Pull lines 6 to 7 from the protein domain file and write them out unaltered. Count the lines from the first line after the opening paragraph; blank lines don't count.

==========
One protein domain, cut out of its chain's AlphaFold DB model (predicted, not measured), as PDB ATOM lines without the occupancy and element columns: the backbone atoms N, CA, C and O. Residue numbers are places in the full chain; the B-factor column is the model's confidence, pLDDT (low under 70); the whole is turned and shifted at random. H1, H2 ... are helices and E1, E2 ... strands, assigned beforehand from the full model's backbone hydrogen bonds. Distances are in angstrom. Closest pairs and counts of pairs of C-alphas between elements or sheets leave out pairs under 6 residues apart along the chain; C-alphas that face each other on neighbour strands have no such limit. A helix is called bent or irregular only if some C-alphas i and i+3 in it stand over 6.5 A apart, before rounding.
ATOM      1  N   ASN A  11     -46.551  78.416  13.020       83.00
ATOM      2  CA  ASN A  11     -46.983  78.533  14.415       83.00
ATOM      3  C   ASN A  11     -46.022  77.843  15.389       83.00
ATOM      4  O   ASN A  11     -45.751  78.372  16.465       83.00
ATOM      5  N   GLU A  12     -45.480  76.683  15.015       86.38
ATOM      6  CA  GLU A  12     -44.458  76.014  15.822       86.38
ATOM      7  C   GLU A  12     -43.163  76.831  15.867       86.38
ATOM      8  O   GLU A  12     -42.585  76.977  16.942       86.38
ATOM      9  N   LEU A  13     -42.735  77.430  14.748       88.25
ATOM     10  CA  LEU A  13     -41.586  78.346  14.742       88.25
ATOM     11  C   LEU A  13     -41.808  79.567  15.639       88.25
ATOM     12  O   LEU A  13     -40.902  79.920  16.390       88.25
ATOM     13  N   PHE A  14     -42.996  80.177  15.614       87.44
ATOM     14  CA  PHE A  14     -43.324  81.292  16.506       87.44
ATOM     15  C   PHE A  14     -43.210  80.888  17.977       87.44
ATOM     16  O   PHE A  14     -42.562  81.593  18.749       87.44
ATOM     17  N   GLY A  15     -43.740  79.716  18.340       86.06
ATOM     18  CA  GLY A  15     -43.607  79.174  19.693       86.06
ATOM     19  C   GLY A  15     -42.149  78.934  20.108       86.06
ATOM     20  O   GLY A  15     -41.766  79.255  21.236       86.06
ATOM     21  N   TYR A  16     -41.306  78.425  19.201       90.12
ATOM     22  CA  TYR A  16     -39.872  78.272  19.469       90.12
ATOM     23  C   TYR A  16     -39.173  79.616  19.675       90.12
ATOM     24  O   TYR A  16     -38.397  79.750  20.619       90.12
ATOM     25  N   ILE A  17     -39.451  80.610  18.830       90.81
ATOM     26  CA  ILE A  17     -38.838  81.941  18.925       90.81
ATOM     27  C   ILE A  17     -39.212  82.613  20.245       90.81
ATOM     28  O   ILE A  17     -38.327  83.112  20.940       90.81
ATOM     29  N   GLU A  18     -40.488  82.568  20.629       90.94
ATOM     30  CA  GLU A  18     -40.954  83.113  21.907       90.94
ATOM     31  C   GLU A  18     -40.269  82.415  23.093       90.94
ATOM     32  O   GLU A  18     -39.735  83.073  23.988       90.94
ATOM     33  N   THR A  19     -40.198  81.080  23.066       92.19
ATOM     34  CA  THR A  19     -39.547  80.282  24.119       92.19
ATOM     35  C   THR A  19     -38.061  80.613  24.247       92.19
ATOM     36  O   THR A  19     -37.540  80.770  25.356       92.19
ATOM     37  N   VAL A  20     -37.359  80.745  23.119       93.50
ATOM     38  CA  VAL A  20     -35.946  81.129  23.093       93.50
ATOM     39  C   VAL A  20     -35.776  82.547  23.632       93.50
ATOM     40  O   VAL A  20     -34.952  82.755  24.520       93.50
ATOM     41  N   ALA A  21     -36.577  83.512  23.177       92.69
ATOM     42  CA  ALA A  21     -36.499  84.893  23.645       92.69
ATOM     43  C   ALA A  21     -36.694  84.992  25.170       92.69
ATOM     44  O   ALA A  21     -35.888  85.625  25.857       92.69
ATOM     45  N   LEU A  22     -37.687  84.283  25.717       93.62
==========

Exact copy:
ATOM      6  CA  GLU A  12     -44.458  76.014  15.822       86.38
ATOM      7  C   GLU A  12     -43.163  76.831  15.867       86.38